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The (Un)Common Workshops Exhibition (September 22-October 6, 2023) took place at the ASAU, Carleton University, as part of the Agora II International Symposium co-convened by Dr. Federica Goffi (C R | P T | C Chair), PhD Candidates Isabel Potworowski and Kristin Washco (C R | P T | Coordinators).

The workshops exhibition was organized with the support of Dr. Jesse Stewart SSAC | Dr. Sheryl BoyleASAU | Dr. Suzy Harris-Brandts ASAU. Three (Un)Common Workshops were featured:




PhD and Masters students were asked to generate knowledge through an epistemic process that evolves through materiality itself. Each student was asked to engage with a crafts manual from the early modern period (1350-1750) and examine its origins, context, recipes or instructions, and physical properties. This genre of text demarks a the moment when practitioners began to write down their knowledge and included craftspeople working with fire, minerals, wood, glass, landscape, paper and ink, ships and food to name a few. By considering the broader scope of these primary sources (the manuals) and starting with materiality, students discovered the inseparable connections with andbetween the artisans, their cultural and social contexts and the broader world of the works. Rather than thinking “about stuff” the workshop explored the practice of architecture as thinking “with stuff” by approaching the manuals from asensory perspective and reconstructing the practices of a particular recipe in the manual of their choosing. In sourcingraw ingredients and executing recipes that are deeply rooted in the time of their conception, the students’ research was inherently physical and evolving as new discoveries and connections across fields were revealed. The workshopresulted in the construction of houses for both the manuals and the materials, further extending the feedback loop between research and making.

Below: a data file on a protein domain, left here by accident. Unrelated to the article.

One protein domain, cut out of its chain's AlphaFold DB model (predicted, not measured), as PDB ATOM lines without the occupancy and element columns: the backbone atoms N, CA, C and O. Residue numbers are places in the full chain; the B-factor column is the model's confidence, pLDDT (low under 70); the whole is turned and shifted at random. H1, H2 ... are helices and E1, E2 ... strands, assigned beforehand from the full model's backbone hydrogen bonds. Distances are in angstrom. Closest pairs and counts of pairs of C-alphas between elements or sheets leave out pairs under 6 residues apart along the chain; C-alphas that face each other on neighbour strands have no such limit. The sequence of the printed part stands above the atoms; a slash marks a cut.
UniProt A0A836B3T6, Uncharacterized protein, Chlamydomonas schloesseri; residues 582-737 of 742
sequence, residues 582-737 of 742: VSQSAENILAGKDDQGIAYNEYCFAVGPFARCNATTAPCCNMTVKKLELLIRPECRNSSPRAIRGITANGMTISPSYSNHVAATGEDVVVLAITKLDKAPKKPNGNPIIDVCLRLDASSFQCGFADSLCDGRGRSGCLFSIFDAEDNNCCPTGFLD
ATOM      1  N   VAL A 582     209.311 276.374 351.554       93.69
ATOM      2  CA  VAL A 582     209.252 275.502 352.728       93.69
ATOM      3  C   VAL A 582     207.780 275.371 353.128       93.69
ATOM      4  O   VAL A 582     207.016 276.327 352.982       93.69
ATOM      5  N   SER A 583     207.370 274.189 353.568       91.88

PhD Students featured: Simone Fallica | Michelle Liu | MAS Student featured: Stephanie Murray | MArch Students featured: Miriam Doyle | Mark Meneguzzi.



This workshop explored musical notation as a precedent for architectural drawing. Music and architecture are both allographic arts. Both musical and architectural notation invite participation. They anticipate sound and movement.

“The visualizations of sound through musical scores and architectural sketches of a

performance space in plans and sections can be based on sensory associations of one sense modality with another through the use of colored notations, allowing for chromesthesia—a silent color hearing through sound seeing. [...] The musical score is critical in sensing time, operating a silent listening. However, seeing the music is different fromhearing the music. In musical notation, sign and signifier belong to different sense modalities—vision and hearing, respectively. Line weighted orthographic plans and sections offer the opportunity to sense the sequencing of spaces and events synchronically, opening the gaze to the temporal aspect of architecture. Horizontal and vertical sections reveal the thickness of time, defining what I like to call ‘chronosections’, drawings that allow us to be here and there, in the before and after, at the same time.”